We have remarked that Henry the Eighth's palaces were very splendid; Elizabeth's were equally so, and more consistently finished in minor conveniences, as it is particularly remarked that "easye quilted and lyned formes and stools for the lords and ladyes to sit on" had superseded the "great plank forms, that two yeomen can scant remove out of their places, and waynscot stooles so hard, that since great breeches were layd asyde men can skant indewr to sitt on." Her two presence chambers at Hampton Court shone with tapestry of gold and silver, and silk of various colours; her bed was covered with costly coverlids of silk, wrought in various patterns, by the needle; and she had many " chusions," moveable articles of furniture of various shapes, answering to our large family of tabourets and ottomans, embroidered with gold and silver thread.

But it was not merely in courts and palaces that arras was used; it was now, of a coarser fabric, universally adopted in the houses of the country gentry. "The wals of our houses on the inner sides be either hanged with tapisterie, arras-work,* or painted cloths, wherein either diverse histories, or hearbes, beasts, knots, and such like are stained, or else they are seeled with oke of our owne, or wainescot brought hither out of the east countries." The tapestry was now suspended on frames, which, we may infer, were often at a considerable distance from the walls, since the portly Sir John Falstaff ensconced himself "behind the arras" on a memorable occasion; Polonius too met his death there; and indeed Shakspeare presses it into the service on numerous occasions.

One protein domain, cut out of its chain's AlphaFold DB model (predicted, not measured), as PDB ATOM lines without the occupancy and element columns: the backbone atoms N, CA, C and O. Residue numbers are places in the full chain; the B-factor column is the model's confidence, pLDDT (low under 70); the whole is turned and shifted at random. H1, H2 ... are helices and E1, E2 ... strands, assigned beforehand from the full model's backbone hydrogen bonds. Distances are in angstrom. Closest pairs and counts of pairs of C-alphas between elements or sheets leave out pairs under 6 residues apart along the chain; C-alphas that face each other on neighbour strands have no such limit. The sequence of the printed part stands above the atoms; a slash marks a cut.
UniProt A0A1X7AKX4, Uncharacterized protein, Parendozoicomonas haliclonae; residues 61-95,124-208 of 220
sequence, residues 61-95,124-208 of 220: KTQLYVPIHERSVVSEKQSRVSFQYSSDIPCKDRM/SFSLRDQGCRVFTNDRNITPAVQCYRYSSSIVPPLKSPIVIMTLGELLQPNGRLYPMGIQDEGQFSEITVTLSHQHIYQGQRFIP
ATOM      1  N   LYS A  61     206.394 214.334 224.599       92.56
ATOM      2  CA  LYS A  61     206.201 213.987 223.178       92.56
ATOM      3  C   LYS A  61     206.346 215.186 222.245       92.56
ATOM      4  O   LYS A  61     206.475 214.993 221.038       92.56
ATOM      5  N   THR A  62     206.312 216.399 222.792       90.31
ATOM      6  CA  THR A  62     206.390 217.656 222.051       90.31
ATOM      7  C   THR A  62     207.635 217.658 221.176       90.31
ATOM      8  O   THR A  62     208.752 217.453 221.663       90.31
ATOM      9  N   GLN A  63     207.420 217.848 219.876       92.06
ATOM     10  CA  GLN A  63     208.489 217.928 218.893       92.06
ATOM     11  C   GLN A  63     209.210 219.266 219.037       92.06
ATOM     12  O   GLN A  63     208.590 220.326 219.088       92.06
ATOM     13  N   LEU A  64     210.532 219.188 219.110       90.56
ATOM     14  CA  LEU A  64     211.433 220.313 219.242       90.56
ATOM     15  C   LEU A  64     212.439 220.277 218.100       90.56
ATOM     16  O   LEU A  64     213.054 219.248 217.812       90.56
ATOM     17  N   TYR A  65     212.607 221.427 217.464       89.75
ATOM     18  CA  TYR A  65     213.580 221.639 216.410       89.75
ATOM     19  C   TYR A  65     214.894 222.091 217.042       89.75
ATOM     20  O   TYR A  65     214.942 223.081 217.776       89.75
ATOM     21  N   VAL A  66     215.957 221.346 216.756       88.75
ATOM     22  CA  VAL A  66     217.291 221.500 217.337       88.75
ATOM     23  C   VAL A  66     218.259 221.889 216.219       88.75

* From this separate mention of tapisterie and arras-work by so accurate a describer as Harrison, it would seem that tapestry of the needle alone was not, even yet, quite exploded.

The following quotation will give an accurate idea of properties thought most valuable at this time; and it will be seen that ornamental needlework cuts a very distinguished figure therein. It is a catalogue of his wealth given by Gremio when suing for Bianca to her father, who declares that the wealthiest lover will win her, in the Taming of the Shrew.

Gremio. "First, as you know, my house within the city
Is richly furnished with plate and gold;
Basons and ewers, to lave her dainty hands;
My hangings all of Tyrian tapestry;
In ivory coffers 1 have stufPd my crowns;
In cypres chests my arras, counterpoints,
Costly apparel, tents, and canopies,
Fine linen, Turkey cushions boss'd with pearl,
Valence of Venice gold, in needlework,
Pewter and brass, and all things that belong
To house or house-keeping."

The age of Elizabeth was one which powerfully appeals to the imagination in various ways. The aera of warlike chivalry was past; but many of its lighter observances remained, and added to the variety of life, and perhaps tended to polish it. We